What was your first studio like?
I didn’t have a studio initially; I had a knitting machine set up in the corner of my bedroom in dingy flat in North London. I had moved there shortly after graduating from University and saved up the money to eventually move to a studio in East London - which was great!
Can you talk us through a typical work day for you?
I don’t really have a typical work day; it depends on what projects I am working on at the time. Sometimes I can be designing a scarf pattern or sewing a sequin on to a prawn, other times I can be updating my website or having a meeting with a client. I try and get in each weekday at 8.30 a.m. and leave at around 7.00 p.m.
What's the process for putting together a new piece?
I always start with a sketchbook of notes; I’m not very good at drawing so these books are usually filled with badly drawn sketches of things that inspire or make me laugh or lists of things. I often go out with friends and ask their opinions (mainly my sister who is a very good critic) and then once I have decided what I am doing I just get on with it and start to crochet. I never write any patterns for my work it’s all in my head so often its trial and error when I start to make things. If I am creating an art exhibition (which is usually about 50 new pieces) I allow myself about 10 months to create everything from the initial concept to hanging the frame in the gallery.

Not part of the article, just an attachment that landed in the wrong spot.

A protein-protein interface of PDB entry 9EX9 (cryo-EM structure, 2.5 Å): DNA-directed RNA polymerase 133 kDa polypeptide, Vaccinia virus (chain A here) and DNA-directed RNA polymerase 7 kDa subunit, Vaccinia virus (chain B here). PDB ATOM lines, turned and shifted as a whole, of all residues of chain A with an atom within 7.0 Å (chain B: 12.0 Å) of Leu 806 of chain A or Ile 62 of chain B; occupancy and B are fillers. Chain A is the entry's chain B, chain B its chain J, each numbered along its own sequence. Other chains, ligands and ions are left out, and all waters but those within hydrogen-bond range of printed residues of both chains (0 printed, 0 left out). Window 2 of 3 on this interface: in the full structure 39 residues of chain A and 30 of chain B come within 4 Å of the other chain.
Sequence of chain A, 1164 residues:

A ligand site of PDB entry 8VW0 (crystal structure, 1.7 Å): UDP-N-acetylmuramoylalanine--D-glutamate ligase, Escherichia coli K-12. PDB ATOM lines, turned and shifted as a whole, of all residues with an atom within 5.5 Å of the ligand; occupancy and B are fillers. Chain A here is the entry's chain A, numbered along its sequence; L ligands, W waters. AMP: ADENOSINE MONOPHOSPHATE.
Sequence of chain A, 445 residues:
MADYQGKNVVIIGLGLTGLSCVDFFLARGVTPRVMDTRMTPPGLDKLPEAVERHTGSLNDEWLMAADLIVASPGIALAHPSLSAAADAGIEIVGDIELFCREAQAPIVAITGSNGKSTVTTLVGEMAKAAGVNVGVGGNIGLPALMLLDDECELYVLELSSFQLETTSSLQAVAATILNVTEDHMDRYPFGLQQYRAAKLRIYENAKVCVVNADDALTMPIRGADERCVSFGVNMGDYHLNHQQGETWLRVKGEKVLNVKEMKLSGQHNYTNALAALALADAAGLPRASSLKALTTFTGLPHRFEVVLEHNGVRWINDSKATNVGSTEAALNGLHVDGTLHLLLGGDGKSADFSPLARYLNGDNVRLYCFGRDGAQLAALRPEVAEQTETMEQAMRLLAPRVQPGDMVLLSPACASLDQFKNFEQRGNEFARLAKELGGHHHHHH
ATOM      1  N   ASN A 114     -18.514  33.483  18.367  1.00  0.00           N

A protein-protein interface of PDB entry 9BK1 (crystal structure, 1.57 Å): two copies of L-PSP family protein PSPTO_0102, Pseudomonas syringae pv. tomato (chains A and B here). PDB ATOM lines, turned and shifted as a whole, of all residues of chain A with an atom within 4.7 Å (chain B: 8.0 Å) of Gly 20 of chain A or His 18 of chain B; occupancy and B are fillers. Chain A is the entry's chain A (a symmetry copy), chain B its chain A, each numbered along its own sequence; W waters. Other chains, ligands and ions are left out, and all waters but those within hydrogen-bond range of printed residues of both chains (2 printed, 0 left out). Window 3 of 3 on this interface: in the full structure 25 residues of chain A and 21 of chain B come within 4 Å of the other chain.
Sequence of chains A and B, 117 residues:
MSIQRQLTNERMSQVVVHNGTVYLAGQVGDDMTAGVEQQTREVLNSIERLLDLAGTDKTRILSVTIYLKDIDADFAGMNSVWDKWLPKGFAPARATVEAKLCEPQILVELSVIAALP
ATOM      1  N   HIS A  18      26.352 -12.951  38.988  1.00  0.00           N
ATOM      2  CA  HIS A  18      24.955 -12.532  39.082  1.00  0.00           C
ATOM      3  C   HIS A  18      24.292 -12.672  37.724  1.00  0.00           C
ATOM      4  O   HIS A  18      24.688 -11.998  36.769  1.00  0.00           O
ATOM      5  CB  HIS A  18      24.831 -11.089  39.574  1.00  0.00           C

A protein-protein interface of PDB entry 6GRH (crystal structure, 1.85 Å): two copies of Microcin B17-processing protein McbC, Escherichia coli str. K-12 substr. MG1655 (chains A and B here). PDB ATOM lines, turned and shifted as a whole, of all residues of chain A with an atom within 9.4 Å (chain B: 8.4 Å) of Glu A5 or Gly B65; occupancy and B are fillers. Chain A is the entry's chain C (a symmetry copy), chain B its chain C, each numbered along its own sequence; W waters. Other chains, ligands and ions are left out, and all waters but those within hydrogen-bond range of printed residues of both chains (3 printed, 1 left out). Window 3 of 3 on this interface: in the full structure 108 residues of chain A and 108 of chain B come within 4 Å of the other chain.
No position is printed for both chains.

What’s your most favourite piece of work so far?
My favourite piece is always the latest thing I have made as its always a thrill to see something that was an idea in your head being turned into a woollen reality.
You've done some great collaborations, can you tell us who your favourites were and why?
My favourite so far has to be the pop up gallery on the London eye which I did for Champagne Pommery. I was asked to create a crocheted installation in one of the pods for them to launch The Freize Art Fair in 2010. It was the most surreal and exciting thing I have ever done.
If you had all the time in the world- what would you crochet/knit?
I am still working on that! The world is full of amazing inspiration. I often look at fish markets and think oh wouldn’t it be brilliant to recreate it in crochet. Just think of all those sequins I would need....
What's next for Cardigan- Will you be doing international?
I have just returned from New York where I had my first solo show of crocheted art entitled “Kate’s Diner” so yes - there are definite plans in the pipeline to go International.... I can’t give too much away just yet but I think Paris is calling in 2013.......
How exciting! And finally- Do you have any words of wisdom for someone wanting to start their own craft business?
Just be original and work HARD.
The “Eat Your Heart Out” Valentines Pop Up Shop will be held between 8th-10th February 2013 at 133 Bethnal Green Road, London, E2 7DG.